Sunday, December 22, 2013

A Life Centered Around Self-Love and Self-Caring

I was taught that a "good person" always put other people ahead of him/herself.  Of course, I was also taught that this was supposed to be even more true for women.  That putting yourself first, loving yourself, and self-care were bad - selfish attitudes that made you a bad person.

Those lessons led me to a place where I never got enough sleep, enough nutritious food, dental and medical care.  Funny thing - living like that created chronic anger without my really being aware of why I was so angry (and sad and fearful and totally overwhelmed).  I had nothing to give to anybody.  All I really wanted was a day off!

I mistakenly thought that the solution was for other people to take better care of me.  Then I landed in a recovery program because I was truly at the end of my rope.  They told me that well-intentioned people had simply taught me things that weren't true.  And that I was the one who was supposed to be taking care of myself. 

Since then I've been on a long, long, journey of learning how to take care of myself.  I began by doing the obvious things - food, rest, medical and dental care etc. 

Then I realized that I had developed a disdain for fun - that I believed that in deadly serious world with problems galore to be solved, taking any time for fun was just plain evil.  So I tentatively started to explore what I thought might be fun.  I discovered that as an adult I still liked to swing.  It's kind of embarrassing to go to the park and wait your turn with all the kids, but it was totally worth it.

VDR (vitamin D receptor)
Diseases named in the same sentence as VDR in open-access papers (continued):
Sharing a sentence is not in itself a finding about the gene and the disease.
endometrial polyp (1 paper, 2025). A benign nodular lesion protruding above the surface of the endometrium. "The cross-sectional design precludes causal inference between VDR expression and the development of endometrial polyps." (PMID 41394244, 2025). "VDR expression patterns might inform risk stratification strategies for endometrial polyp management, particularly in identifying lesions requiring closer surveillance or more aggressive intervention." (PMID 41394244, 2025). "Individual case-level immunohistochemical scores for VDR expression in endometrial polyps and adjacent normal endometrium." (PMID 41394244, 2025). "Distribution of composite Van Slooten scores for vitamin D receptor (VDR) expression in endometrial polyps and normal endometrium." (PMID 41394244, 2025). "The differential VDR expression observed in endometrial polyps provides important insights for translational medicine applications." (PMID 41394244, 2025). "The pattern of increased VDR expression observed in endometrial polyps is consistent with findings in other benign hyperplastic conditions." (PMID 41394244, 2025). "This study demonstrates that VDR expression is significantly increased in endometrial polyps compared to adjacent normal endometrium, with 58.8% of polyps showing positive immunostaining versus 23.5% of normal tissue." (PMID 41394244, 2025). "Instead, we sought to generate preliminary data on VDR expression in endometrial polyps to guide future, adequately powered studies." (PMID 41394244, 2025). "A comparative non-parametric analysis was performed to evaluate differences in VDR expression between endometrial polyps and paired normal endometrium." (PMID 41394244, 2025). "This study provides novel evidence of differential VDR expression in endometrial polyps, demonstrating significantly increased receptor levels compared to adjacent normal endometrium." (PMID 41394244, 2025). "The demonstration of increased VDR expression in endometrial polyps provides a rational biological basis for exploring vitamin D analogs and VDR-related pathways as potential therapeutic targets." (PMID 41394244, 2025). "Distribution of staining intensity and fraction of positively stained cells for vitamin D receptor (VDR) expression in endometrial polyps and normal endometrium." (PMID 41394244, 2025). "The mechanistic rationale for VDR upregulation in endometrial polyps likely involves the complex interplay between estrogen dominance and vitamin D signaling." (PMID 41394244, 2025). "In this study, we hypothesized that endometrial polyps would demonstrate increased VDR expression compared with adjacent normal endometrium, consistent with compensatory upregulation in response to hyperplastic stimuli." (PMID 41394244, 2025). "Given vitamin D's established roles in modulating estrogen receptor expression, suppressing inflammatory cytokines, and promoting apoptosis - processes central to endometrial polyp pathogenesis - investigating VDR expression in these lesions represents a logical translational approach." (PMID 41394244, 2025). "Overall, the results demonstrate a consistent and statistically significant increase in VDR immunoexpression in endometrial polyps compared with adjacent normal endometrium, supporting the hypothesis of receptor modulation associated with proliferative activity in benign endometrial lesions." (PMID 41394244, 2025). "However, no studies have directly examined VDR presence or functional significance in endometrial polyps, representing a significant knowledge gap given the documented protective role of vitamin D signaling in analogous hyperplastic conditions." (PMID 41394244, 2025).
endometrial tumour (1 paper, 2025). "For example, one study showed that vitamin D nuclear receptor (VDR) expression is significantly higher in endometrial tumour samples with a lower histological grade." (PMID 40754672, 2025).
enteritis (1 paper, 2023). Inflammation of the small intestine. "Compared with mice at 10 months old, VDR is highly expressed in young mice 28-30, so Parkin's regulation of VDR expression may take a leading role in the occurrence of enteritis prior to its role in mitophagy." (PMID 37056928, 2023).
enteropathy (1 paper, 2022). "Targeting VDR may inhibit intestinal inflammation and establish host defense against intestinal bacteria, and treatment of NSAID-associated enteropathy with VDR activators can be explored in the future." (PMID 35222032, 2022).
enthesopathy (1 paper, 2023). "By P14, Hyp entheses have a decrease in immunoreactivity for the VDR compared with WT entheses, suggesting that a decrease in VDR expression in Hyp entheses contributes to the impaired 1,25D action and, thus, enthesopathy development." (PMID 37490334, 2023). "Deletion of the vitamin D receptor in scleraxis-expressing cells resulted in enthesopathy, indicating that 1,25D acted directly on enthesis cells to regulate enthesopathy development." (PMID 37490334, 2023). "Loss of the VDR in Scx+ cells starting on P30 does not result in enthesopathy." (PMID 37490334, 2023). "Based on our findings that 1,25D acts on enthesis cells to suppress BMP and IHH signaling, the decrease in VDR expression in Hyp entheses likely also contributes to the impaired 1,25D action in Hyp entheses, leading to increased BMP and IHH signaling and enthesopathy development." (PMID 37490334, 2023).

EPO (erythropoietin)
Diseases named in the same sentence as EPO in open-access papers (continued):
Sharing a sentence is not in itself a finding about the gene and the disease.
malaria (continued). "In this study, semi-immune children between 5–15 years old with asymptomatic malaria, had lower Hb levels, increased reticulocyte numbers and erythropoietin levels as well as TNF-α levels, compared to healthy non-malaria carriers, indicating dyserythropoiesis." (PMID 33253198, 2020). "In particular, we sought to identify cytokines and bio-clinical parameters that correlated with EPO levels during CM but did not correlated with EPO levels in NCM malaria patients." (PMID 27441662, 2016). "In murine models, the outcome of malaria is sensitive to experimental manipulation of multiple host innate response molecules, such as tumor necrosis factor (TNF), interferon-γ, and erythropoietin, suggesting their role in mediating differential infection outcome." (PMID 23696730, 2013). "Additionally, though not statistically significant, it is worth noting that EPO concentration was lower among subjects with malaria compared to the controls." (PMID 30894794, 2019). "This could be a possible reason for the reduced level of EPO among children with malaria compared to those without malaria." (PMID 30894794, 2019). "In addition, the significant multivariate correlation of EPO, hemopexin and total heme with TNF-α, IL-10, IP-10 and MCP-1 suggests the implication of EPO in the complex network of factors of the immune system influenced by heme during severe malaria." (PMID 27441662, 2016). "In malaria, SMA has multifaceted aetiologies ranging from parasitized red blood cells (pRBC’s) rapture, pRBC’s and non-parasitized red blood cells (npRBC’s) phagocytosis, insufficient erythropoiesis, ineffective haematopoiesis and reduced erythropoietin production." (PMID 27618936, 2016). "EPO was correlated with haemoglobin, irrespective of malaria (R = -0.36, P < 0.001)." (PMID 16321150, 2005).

So, now years later, I'm still practicing.  I'm not an expert at this yet.  But I can say that I continue to discover what, for me, a life centered around self-love and self-caring looks like. 

The basics of food, rest, exercise and medical and dental care continue to get better and better as I learn more.  I see the dentist four times a year and by so doing, my gum disease has been arrested.  I go for my annual check ups.  I get a flu shot.  I've studied nutrition tailored to a woman of my age with the health issues I have and I work at creating food that I love and that meets my needs.  With research and expert help, I have an exercise program that also meets my particular needs - a little bit of seated aerobics, modified yoga, strength training, and a lot of exercises to keep my core muscles strong. 

I've learned that treating other people the way I want to be treated usually causes other people to treat me well.  Even when it doesn't turn out that way, I'm okay because I've learned that people treat other people the way they treat themselves.  If they treat me badly, it's usually because their own self-care isn't good.  I've learned to listen better although I still need a lot of work in that area.  I've stopped trying to change people (usually) and just ask for what I want.  If they don't want to, I work on acceptance.  If people treat me badly, I ask them not to.  If they don't change, I put distance between us. 

I realized too that part of a life centered around self-care and self-love is to use my talents.  That's been a lot harder because I ran right up against my fear of being judged.  So now I'm working on growing a thicker skin.  I've taken classes and try to do something with my talents every day.

There was a little piece of the truth in what I was taught about giving to others.  It turns out that sharing with other people is also a way for me to take care of myself.  The thing is, it's important for me to give from a place of plenty - which I can do when I've taken care of my own needs first. 

Sunday, December 15, 2013

A Retreat Arranged by God